Student Author: Kristy Milland is a second year JD student at the University of Toronto, Faculty of Law
Since the decision in Bardal v Globe & Mail in 1960, courts have relied on the set of factors Chief Justice McRuer laid out when calculating the length of the reasonable notice period to be awarded to a terminated employee. These “Bardal factors” include the length of the worker’s service, age of the worker at termination, character of the job they have lost, and availability of similar employment. Of course, #COVID19 was not a consideration when this case was decided, but it will greatly impact how the factors are weighed in court decisions as individuals are laid off or constructively dismissed during the pandemic.
It is important to understand the economic context COVID19 has created before considering the Bardal factors in turn. Canada lost one million jobs in March, and it is estimated that another 1.8 million workers will have lost their jobs by the end of April. If the economic lockdown continues into the summer, millions more may be out of work. More than six million Canadians have already applied for the Canada Emergency Response Benefit (CERB) as of April 14th. The market is likely saturated with individuals who need work. This is not only because non-essential businesses are closing, but because dwindling customer numbers are closing the doors on essential businesses as well. Yet the companies which are hiring– grocery, department, and dollar stores, as well as fast food restaurants– put their workers face to face with customers, increasing the workers’ risk of contracting the disease. Out of work individuals now have to battle for jobs which could lead to a battle for their lives. These conditions will likely impact how courts calculate reasonable notice.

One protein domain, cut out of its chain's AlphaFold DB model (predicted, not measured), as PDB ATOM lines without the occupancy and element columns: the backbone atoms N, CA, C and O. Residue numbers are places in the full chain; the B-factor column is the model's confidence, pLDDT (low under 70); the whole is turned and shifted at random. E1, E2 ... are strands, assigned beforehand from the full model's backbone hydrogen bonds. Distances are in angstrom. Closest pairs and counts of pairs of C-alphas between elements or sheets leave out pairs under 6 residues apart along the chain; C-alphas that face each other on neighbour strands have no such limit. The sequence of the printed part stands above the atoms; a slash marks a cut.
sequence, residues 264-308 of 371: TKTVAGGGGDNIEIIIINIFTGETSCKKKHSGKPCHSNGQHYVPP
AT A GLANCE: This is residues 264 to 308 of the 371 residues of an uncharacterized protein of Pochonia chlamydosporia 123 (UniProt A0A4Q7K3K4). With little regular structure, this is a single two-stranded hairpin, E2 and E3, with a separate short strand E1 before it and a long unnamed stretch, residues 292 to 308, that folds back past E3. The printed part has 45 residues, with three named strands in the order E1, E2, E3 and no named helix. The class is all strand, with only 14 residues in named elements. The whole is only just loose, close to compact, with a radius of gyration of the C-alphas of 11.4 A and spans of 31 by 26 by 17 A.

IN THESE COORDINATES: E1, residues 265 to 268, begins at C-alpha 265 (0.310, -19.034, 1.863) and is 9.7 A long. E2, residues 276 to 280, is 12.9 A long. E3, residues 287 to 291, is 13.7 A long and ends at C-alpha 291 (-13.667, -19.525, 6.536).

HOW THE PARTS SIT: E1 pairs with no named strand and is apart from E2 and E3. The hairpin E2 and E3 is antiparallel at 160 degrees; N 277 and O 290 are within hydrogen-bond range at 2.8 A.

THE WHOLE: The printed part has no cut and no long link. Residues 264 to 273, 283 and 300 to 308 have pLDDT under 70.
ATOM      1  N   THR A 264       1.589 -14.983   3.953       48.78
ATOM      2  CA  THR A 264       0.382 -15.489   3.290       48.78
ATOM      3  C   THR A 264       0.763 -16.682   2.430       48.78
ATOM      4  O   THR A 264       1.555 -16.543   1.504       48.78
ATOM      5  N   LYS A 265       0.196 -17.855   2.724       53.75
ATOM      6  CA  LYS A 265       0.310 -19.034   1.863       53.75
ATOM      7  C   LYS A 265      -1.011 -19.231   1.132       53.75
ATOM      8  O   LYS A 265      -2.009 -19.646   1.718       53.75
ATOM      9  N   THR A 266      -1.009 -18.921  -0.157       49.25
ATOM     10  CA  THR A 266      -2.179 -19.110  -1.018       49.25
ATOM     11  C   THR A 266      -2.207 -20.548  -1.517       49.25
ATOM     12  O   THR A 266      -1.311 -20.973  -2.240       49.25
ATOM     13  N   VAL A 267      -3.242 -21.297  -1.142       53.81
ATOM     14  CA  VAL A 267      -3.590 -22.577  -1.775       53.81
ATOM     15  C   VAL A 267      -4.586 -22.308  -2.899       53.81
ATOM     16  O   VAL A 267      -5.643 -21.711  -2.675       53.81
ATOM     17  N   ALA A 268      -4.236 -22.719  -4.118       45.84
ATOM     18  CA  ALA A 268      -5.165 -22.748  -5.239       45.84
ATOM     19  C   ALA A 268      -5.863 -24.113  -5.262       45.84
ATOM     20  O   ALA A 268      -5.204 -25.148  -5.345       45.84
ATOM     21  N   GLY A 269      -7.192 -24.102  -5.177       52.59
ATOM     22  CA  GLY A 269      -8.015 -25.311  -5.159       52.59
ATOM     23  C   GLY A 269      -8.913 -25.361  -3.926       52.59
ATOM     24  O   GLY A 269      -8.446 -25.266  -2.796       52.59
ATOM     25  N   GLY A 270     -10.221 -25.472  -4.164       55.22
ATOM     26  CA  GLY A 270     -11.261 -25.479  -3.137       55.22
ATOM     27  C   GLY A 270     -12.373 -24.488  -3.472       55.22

In light of these conditions, whether the importance of “length of service” in calculating reasonable notice changes due to the pandemic likely depends on the worker in question. As affirmed by Justice Lederer in Drysdale v Panasonic Canada a longer length of service should lead to a longer notice period, partially because potential employers may view the employee as not being as adaptable to a change in job and thus less employable. Someone who has worked in retail for a long time may find it easier to secure employment today as retailers are desperate to hire workers, and thus little adaptation would be necessary. This could decrease the notice period reasonable for that worker.
Yet someone who has worked as a Registered Massage Therapist for a long time may struggle to find work, as the only massage establishments which remain open would be flouting the law and thus putting their licensing at risk, and the ability to work a trapezius muscle into a relaxed state is not the same as massaging dough in a pizza parlour. As Lederer J indicated, such a worker will be assumed to struggle to adapt to a job so disparate from their established skills. Thus, a long work term for an employee with specialized skills could theoretically lead to a longer notice period in the times of COVID19.
“Age”, the Bardal factor with the second most weight in reasonable notice calculations, may have even more significance during the COVID19 pandemic. In McKinney v University of Guelph, the Supreme Court explained that older workers are at a disadvantage in the general job market as they are less flexible, higher paid, and less likely to have modern skills than their younger counterparts. This puts them at a disadvantage in today’s job market, where companies attempting to remain viable slough off higher paid workers and hire lower paid workers to replace them where possible.
Yet there is a second threat to older workers in a job market where most opportunities require workers to interact directly with customers. Age is the most important factor determining hospitalization and morbidity due to COVID19, with those over the age of 65 most threatened, while those over 35 who have comorbidities, such as obesity, respiratory issues, or heart conditions, also facing peril. As a result, workers who fit these demographics take great risk in accepting a job which puts them at heightened risk for contracting COVID19, and yet those may be the only jobs available today. Thus, age may play a more significant role than ever in increasing the reasonable notice due to a worker who loses their job during the COVID19 pandemic.